uses sound to communicate
young are born in a relatively underdeveloped state; they are unable to feed or care for themselves or locomote independently for a period of time after birth/hatching. In birds, naked and helpless after hatching.
Referring to an animal that lives in trees; tree-climbing.
having body symmetry such that the animal can be divided in one plane into two mirror-image halves. Animals with bilateral symmetry have dorsal and ventral sides, as well as anterior and posterior ends. Synapomorphy of the Bilateria.
an animal that mainly eats meat
either directly causes, or indirectly transmits, a disease to a domestic animal
uses smells or other chemicals to communicate
active at dawn and dusk
a substantial delay (longer than the minimum time required for sperm to travel to the egg) takes place between copulation and fertilization, used to describe female sperm storage.
The process by which an animal locates itself with respect to other animals and objects by emitting sound waves and sensing the pattern of the reflected sound waves.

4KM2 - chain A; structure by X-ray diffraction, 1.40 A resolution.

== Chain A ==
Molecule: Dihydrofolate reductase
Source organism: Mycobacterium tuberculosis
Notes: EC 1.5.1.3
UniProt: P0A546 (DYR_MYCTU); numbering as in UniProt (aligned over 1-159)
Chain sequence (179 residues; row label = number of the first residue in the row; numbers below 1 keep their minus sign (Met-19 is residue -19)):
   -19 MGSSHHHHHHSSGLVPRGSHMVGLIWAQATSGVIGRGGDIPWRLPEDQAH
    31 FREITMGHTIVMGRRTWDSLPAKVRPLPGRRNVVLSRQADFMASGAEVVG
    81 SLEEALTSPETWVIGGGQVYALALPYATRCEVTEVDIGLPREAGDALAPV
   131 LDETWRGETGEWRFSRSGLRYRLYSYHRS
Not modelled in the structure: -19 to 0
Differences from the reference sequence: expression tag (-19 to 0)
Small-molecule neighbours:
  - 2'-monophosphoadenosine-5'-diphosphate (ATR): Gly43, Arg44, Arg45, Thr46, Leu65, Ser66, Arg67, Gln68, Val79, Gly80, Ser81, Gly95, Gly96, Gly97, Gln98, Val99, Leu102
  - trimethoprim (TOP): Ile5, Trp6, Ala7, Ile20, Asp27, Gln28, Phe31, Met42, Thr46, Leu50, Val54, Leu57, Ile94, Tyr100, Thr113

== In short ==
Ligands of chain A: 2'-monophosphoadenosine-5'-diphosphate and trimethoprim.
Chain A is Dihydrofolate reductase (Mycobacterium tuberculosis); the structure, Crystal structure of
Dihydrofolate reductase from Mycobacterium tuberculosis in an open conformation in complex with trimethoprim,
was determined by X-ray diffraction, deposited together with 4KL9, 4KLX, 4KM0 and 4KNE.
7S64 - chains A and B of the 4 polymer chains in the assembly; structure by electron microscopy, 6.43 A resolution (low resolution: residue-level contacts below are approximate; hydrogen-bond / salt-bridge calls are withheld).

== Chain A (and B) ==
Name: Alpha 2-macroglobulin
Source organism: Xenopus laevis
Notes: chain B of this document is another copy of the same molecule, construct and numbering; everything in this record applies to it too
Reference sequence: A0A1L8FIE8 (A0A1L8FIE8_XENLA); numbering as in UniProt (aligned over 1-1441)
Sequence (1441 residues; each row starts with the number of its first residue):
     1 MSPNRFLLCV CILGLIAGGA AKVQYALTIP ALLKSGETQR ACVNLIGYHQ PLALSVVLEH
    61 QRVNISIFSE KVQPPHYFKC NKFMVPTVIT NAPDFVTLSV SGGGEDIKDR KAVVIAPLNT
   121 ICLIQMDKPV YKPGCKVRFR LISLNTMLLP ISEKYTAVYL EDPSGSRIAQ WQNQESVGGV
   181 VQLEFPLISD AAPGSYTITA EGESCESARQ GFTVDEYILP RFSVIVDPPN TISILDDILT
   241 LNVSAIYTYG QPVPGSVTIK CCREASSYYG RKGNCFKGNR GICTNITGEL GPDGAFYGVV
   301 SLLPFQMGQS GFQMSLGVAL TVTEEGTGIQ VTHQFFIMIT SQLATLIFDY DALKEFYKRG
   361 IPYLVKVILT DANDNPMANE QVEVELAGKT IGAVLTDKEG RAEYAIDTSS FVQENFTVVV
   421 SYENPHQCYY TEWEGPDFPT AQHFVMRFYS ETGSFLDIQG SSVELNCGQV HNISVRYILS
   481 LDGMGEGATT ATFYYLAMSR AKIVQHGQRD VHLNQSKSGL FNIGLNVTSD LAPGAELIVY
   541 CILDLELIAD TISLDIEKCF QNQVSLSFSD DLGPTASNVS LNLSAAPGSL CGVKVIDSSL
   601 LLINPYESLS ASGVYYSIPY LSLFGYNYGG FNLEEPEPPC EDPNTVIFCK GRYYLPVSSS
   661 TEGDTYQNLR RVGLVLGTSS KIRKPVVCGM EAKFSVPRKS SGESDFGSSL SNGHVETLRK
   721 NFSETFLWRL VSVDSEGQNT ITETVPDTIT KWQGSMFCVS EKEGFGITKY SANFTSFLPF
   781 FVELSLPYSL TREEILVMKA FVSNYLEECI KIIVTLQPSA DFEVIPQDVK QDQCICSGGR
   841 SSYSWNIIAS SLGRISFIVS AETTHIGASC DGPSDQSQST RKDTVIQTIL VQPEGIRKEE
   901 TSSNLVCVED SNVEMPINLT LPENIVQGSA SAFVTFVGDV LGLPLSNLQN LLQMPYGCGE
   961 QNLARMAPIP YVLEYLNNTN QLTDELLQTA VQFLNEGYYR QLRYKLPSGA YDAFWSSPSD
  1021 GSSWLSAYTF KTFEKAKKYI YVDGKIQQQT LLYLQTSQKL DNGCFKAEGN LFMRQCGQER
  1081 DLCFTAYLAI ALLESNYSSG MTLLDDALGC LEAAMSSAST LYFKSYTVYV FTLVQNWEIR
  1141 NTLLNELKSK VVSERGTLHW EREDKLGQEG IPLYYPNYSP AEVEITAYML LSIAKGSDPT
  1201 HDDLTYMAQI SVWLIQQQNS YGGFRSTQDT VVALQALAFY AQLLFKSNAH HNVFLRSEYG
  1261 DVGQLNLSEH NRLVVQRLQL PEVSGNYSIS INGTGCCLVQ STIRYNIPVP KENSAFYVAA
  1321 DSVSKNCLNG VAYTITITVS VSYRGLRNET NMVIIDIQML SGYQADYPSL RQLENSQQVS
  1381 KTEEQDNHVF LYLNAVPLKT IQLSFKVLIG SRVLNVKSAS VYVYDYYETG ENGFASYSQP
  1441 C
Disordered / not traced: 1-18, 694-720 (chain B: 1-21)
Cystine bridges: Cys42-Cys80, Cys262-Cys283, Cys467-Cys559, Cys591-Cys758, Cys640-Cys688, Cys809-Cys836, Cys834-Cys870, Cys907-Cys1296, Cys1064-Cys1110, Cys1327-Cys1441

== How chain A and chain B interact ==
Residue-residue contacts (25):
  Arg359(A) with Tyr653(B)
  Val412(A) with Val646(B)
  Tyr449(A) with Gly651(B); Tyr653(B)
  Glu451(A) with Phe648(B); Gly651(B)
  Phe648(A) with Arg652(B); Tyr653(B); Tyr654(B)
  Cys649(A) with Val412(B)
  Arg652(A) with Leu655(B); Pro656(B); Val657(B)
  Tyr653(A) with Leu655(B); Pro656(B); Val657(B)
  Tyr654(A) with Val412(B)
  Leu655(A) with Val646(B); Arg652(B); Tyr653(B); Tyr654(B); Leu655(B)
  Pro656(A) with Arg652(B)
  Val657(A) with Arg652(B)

animals that use metabolically generated heat to regulate body temperature independently of ambient temperature. Endothermy is a synapomorphy of the Mammalia, although it may have arisen in a (now extinct) synapsid ancestor; the fossil record does not distinguish these possibilities. Convergent in birds.
an area where a freshwater river meets the ocean and tidal influences result in fluctuations in salinity.
forest biomes are dominated by trees, otherwise forest biomes can vary widely in amount of precipitation and seasonality.
having a body temperature that fluctuates with that of the immediate environment; having no mechanism or a poorly developed mechanism for regulating internal body temperature.
the state that some animals enter during winter in which normal physiological processes are significantly reduced, thus lowering the animal's energy requirements. The act or condition of passing winter in a torpid or resting state, typically involving the abandonment of homoiothermy in mammals.
An animal that eats mainly insects or spiders.
offspring are produced in more than one group (litters, clutches, etc.) and across multiple seasons (or other periods hospitable to reproduction). Iteroparous animals must, by definition, survive over multiple seasons (or periodic condition changes).
makes seasonal movements between breeding and wintering grounds
having the capacity to move from one place to another.
the area in which the animal is naturally found, the region in which it is endemic.
active during the night
Referring to something living or located adjacent to a waterbody (usually, but not always, a river or stream).
breeding is confined to a particular season
reproduction that includes combining the genetic contribution of two individuals, a male and a female
associates with others of its species; forms social groups.